JULIEN COLLOT, who is 8 and has had leukemia, has been on a low-microbial diet since his two bone-marrow transplants, in 2006 and 2007. When he developed diabetes last year, he had to go low-fat and low-sugar as well.
So Pnina Peled, the executive chef at Memorial Sloan-Kettering Cancer Center, makes Julien his beloved shrimp scampi with Promise, a butter substitute, and eggplant Parmesan using egg whites, whole-wheat bread crumbs and soy cheese. When Julien told Ms. Peled about his love of pumpkin spice cake, she presented him one baked with egg whites and applesauce. After he rejected the hospital’s whole-wheat ravioli, she hauled her pasta maker on the subway from Brooklyn to roll out a handmade version.
“She came in on her day off with a stack of cookbooks and sat with us to come up with a menu for him,” Julien’s mother, Jacqueline Collot, said the other day as her son relished whole-wheat spaghetti dressed with sesame oil and topped with green beans minced fine to look like scallions — Ms. Peled’s response to his stated craving for “unspicy spicy noodles.”
“What Pnina offers Julien is a combination of love of food and the freedom that was taken away for so long,” Ms. Collot added. “To see him interested in meals gives us great comfort.”
Ms. Peled, who came to Sloan-Kettering a year ago after working in some of the city’s finest restaurants and winning an episode of the popular Food Network show “Chopped,” is part of a revolution in hospital food.
Bland broths, neon Jell-O and unidentifiable white-meat products are slowly becoming scarce. Instead, hospitals like the University of Texas MD Anderson Cancer Center in Houston and Cincinnati Children’s Hospital Medical Center have extensive room-service-like menus and give patients the freedom to order meals whenever they are hungry, while the kitchen staff at St. Jude Children’s Research Hospital in Memphis is happy to duplicate recipes provided by parents.
Sloan-Kettering patients, too, order meals from one of 75 room-service menus — kosher, halal, vegan, low-sodium, etc. But Ms. Peled said that when she started, she saw that patients who did not find anything appealing on the menu often would not eat at all, which motivated her to make the food service more flexible.
She has a team of 35 chefs from diverse backgrounds catering to the special requests of patients, particularly the younger ones, who come to the renowned cancer center from around the globe. In recent months, one chef has been serving dal, curries and rotis to a 16-year-old patient from India; another has made yellow rice for a 3-year-old Latino boy who wanted the version like his mother’s; and a third devised a menu of low-microbial foods for an 8-year-old girl from Italy who wanted dishes that reminded her of home, like fish Francese (it has a lemon sauce).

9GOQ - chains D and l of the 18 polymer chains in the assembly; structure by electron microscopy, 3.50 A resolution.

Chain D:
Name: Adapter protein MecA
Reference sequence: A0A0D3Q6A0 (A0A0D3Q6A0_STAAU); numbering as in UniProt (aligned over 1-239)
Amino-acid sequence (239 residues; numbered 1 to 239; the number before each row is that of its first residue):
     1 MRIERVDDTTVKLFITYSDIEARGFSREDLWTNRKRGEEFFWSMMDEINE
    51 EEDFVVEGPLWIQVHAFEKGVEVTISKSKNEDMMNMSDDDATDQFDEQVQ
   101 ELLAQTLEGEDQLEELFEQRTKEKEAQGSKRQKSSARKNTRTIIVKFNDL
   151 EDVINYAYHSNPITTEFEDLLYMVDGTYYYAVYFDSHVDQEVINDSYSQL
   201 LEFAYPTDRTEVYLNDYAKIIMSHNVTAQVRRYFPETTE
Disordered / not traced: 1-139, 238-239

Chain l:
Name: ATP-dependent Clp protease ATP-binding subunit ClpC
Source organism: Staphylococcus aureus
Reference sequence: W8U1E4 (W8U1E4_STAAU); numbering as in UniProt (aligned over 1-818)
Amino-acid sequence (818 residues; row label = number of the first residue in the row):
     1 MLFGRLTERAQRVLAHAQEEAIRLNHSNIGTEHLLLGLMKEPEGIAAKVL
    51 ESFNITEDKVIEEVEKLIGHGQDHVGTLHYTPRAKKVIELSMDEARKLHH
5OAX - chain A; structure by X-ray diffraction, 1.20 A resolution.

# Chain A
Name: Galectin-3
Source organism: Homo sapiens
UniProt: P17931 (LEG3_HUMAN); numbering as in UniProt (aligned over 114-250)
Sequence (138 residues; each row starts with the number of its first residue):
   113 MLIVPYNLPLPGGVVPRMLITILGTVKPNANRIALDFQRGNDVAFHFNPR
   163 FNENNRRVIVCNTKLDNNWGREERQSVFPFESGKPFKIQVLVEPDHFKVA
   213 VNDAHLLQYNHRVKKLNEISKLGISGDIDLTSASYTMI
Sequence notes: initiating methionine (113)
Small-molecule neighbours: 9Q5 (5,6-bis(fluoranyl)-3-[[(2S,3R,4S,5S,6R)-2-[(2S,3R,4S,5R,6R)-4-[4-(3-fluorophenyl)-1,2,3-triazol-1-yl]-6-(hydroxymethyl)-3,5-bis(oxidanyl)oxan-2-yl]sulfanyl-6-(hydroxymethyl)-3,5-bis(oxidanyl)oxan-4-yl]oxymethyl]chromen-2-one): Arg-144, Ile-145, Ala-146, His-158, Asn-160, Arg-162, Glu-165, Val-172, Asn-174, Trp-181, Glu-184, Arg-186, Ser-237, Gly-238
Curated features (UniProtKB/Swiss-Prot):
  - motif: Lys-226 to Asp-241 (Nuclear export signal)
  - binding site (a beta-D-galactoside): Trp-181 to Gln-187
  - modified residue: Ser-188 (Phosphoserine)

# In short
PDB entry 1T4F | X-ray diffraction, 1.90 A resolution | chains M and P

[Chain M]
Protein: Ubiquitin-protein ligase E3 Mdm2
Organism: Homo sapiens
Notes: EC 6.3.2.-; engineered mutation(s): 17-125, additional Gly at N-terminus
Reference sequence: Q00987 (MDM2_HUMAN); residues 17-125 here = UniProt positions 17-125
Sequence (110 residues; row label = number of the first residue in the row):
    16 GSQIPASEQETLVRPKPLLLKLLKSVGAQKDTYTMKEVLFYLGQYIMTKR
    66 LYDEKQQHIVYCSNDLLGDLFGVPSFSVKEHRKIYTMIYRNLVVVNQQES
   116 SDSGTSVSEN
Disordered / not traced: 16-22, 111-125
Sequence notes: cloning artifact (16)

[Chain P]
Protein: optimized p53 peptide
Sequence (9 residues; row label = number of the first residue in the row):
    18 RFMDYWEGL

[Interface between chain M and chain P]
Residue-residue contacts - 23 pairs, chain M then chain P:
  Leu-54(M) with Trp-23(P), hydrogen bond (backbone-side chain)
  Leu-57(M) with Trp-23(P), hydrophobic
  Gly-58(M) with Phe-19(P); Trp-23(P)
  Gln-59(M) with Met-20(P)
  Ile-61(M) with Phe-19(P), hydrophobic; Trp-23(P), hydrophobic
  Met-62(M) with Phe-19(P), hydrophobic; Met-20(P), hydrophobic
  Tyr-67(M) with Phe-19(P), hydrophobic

“There’s no substitute for a good diet, and appetizing food can make all the difference,” said Dr. Susan Prockop, a pediatric oncologist at Sloan-Kettering, noting that eating well can speed recovery and keep patients off intravenous nutrition.
Dominique Symonette, the registered dietitian in charge of pediatrics at the hospital, said that cancers, and chemotherapy, often result in mouth sores, nausea, vomiting and difficulty swallowing. Low-sodium, low-sugar and low-microbial diets — which limits raw and fresh food because of the risk of infection — are common for patients with compromised immune systems or those who are taking steroids or other medications long term.
Enter Chef Peled or one of her three sous-chefs, who spend an hour each afternoon meeting with pediatric patients and their parents to discuss food preferences. (Adult patients at Sloan-Kettering can also make personalized requests, but as the mother of a 2-year-old, Ms. Peled, 37, has a soft spot for sick children.)
Veronica McLymont, director of food and nutrition services at the hospital, says the customized approach has not increased costs because when the children get what they want, less food is wasted.
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